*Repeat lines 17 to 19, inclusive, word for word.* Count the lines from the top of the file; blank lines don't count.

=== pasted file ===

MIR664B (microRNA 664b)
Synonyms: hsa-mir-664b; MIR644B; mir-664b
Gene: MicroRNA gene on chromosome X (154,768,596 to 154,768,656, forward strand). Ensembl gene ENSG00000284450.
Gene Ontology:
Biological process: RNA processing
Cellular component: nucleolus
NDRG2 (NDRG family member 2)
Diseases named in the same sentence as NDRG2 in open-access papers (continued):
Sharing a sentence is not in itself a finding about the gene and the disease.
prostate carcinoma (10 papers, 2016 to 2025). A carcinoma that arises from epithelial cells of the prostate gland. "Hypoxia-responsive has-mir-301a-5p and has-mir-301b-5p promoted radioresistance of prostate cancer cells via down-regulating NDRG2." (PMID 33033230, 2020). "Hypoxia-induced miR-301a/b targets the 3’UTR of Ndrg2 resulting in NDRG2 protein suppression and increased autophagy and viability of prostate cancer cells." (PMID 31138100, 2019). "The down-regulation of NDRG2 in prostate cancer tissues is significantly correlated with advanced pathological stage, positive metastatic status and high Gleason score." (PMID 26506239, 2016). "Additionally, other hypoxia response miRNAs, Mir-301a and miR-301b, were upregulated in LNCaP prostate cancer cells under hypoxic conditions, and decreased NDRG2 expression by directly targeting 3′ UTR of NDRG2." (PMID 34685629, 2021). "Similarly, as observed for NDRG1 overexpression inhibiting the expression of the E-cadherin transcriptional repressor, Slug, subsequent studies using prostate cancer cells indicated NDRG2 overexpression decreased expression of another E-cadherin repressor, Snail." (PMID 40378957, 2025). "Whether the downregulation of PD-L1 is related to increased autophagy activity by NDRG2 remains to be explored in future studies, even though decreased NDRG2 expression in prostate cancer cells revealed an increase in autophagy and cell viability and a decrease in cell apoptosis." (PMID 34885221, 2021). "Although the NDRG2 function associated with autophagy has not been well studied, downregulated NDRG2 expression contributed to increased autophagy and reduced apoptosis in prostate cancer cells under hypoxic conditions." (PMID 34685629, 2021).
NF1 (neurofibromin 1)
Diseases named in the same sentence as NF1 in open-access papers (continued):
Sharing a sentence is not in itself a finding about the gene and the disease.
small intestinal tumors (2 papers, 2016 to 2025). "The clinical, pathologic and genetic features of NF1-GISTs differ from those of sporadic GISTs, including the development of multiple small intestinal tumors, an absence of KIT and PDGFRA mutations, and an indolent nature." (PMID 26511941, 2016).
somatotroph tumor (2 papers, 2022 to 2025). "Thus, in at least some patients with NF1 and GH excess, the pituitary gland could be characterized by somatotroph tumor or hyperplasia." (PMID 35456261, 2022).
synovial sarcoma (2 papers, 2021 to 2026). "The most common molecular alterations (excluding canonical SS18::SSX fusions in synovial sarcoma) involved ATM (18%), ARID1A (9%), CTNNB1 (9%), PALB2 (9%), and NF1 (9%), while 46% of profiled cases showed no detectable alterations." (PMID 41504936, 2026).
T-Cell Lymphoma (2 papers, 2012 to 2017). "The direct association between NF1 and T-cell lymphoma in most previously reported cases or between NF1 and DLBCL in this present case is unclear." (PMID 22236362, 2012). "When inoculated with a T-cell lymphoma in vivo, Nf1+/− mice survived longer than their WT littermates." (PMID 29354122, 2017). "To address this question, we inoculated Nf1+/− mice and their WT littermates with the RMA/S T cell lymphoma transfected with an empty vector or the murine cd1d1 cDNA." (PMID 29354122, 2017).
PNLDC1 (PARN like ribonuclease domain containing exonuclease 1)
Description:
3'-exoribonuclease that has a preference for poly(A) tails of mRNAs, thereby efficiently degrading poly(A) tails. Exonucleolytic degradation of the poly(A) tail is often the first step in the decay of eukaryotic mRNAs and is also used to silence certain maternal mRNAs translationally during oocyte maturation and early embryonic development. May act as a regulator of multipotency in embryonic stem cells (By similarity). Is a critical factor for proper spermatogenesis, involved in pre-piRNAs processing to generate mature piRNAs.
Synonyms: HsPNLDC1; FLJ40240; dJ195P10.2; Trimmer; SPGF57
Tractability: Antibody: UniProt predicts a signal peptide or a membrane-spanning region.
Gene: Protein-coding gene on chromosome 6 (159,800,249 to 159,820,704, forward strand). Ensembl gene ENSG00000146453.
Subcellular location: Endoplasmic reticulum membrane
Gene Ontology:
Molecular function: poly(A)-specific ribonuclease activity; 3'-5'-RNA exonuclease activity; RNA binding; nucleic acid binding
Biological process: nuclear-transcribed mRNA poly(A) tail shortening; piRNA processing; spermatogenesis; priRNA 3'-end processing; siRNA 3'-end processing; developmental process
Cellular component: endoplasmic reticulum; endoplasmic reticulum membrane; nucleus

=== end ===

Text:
T-Cell Lymphoma (2 papers, 2012 to 2017). "The direct association between NF1 and T-cell lymphoma in most previously reported cases or between NF1 and DLBCL in this present case is unclear." (PMID 22236362, 2012). "When inoculated with a T-cell lymphoma in vivo, Nf1+/− mice survived longer than their WT littermates." (PMID 29354122, 2017). "To address this question, we inoculated Nf1+/− mice and their WT littermates with the RMA/S T cell lymphoma transfected with an empty vector or the murine cd1d1 cDNA." (PMID 29354122, 2017).
PNLDC1 (PARN like ribonuclease domain containing exonuclease 1)
Description: